(MILWAUKEE) — A Milwaukee medical examiner is using new media to identify forgotten victims in old, cold cases.
Mike Simley, a forensic investigator in Milwaukee County, Wisc., built and launched an online database of unidentified deceased bodies that have been in his morgue for up to 30 years, awaiting a family member or friend who can claim them as their own.
“I was just desperate to get people identified,” Simley said. “Everyone is born with an identity and deserves to die and be put to rest with the same thing, rather than as a Jane or John Doe.”
The database is filled with photos of the unnamed deceased that viewers can scroll through to see if they recognize any faces. The website even includes a section for unidentified infants and fetuses found abandoned and deceased. Many of the images, Simley acknowledged, are gruesome.
“I talked with the chief medical examiner here. We see this stuff on a daily basis, but people who don’t have to deal with death all the time. Obviously it would not be an easy thing for people to see, deceased individuals,” Simley said.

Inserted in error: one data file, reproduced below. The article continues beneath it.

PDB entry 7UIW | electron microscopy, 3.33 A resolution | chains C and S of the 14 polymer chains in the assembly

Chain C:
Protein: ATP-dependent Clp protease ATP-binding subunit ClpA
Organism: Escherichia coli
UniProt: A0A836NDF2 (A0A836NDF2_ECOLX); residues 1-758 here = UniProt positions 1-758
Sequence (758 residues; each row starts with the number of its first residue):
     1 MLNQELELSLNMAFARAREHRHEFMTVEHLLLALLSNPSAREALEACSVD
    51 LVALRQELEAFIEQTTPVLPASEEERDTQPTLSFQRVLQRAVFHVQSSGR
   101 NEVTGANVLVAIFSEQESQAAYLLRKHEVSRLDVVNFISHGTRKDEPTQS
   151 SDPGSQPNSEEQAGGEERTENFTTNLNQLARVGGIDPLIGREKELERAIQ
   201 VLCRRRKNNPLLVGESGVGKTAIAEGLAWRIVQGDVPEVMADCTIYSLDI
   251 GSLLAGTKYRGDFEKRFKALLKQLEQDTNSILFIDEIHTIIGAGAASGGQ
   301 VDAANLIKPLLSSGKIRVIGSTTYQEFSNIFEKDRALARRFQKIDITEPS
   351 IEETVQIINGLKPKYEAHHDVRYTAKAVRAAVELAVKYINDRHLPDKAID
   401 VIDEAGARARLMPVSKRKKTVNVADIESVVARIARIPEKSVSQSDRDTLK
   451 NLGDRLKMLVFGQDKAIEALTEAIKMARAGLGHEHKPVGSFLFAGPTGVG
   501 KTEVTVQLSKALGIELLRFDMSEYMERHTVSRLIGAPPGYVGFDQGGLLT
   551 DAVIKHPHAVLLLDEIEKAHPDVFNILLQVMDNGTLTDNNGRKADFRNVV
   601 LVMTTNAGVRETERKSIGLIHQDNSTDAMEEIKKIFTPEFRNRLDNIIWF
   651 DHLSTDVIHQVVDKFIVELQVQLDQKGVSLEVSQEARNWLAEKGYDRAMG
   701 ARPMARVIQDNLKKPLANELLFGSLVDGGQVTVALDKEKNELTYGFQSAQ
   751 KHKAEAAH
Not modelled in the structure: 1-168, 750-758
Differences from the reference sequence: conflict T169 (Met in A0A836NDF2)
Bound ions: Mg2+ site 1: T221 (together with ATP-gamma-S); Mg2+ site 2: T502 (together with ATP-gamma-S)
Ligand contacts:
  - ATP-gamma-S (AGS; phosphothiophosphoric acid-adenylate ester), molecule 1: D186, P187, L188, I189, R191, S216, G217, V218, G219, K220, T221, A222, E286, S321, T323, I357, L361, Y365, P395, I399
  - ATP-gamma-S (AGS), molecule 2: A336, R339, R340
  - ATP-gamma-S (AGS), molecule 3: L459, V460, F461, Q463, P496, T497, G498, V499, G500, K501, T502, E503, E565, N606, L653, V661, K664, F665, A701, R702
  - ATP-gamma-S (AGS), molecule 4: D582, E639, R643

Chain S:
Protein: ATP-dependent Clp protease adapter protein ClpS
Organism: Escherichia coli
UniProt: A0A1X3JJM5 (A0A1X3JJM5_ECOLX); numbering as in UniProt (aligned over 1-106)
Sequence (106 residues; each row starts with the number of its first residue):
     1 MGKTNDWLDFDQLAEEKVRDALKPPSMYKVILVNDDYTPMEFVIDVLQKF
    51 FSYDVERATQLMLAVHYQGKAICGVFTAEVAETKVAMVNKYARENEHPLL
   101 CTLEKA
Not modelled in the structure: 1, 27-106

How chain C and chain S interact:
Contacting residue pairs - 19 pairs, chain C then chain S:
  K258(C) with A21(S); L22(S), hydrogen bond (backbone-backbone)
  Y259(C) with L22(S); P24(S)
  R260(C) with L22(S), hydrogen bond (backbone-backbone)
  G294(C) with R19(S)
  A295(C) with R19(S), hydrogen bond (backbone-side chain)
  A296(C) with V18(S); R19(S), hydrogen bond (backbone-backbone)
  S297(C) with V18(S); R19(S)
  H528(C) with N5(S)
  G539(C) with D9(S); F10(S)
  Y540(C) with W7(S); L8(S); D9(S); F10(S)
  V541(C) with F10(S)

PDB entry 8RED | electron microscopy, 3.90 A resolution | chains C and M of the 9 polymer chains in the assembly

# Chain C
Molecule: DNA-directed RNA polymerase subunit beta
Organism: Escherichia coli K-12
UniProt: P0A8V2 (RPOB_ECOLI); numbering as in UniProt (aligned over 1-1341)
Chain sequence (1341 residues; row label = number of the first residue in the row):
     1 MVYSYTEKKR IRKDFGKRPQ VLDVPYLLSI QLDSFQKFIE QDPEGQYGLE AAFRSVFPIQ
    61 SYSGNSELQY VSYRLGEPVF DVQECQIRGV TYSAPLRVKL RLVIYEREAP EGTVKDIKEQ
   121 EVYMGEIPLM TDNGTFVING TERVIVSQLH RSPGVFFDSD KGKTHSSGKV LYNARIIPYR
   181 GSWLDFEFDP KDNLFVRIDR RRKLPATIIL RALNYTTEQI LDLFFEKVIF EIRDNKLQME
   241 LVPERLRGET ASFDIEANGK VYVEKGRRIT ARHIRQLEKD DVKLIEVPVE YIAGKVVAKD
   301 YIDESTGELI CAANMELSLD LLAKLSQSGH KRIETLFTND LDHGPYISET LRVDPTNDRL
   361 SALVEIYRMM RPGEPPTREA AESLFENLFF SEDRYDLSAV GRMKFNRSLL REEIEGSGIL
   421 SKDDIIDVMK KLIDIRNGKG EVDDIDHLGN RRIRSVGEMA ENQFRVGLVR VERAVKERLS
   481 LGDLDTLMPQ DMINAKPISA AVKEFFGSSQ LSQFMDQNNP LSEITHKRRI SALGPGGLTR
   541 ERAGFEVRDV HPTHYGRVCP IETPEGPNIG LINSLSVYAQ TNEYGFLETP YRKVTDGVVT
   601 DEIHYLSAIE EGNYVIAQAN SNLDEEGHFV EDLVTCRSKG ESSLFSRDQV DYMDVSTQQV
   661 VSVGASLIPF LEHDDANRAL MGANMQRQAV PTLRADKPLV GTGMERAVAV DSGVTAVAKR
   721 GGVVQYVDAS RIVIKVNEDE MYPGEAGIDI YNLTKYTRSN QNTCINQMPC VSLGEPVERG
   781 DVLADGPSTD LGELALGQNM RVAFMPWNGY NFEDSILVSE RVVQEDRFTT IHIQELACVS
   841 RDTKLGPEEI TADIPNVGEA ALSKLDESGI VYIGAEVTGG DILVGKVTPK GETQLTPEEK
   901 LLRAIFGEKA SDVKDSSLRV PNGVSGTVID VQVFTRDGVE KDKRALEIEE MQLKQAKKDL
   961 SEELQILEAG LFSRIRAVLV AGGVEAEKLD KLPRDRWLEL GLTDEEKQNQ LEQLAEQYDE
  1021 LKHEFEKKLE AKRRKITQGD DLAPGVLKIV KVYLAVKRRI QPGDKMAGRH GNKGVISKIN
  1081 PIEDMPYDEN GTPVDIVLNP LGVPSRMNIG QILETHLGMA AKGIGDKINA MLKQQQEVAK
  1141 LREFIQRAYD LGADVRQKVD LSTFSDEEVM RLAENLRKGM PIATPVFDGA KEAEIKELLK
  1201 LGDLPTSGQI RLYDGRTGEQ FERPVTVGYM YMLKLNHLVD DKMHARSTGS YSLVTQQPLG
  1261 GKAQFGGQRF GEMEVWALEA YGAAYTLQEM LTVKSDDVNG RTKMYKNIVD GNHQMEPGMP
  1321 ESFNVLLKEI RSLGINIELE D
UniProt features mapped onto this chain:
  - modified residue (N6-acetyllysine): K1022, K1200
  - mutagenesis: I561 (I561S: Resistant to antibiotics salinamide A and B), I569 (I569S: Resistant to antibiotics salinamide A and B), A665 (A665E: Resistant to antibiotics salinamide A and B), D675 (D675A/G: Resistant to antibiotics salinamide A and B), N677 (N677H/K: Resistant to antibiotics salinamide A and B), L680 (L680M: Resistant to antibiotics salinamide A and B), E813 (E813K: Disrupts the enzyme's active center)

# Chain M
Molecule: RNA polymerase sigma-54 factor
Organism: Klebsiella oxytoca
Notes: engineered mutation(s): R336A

He created the website to have multiple warnings and disclaimers about the types of pictures featured.
“I structured this website so you have to jump through some hoops, and read a big warning about what types of pictures they are, and a description of why I’m doing this (before you see the photos).”
Simley said he doctored some photos, changing the color or fading some details, to make up for natural body decomposition and make it a little bit easier for the public to view.
He hopes that through his website and a national database of unidentified bodies and missing persons family members will recognize a defining characteristic of their relative and contact his office to arrange burial.
Simley said he knew of only one other jurisdiction that had a similar website — Clark County, Nev. — which had some success matching bodies with family members. The Milwaukee website has not yet had a match since its launch in mid-December, he said.
Copyright 2012 ABC News Radio
Sara Weber, Deseret News
Kevin Conlon and Polo Sandoval, CNN Newswire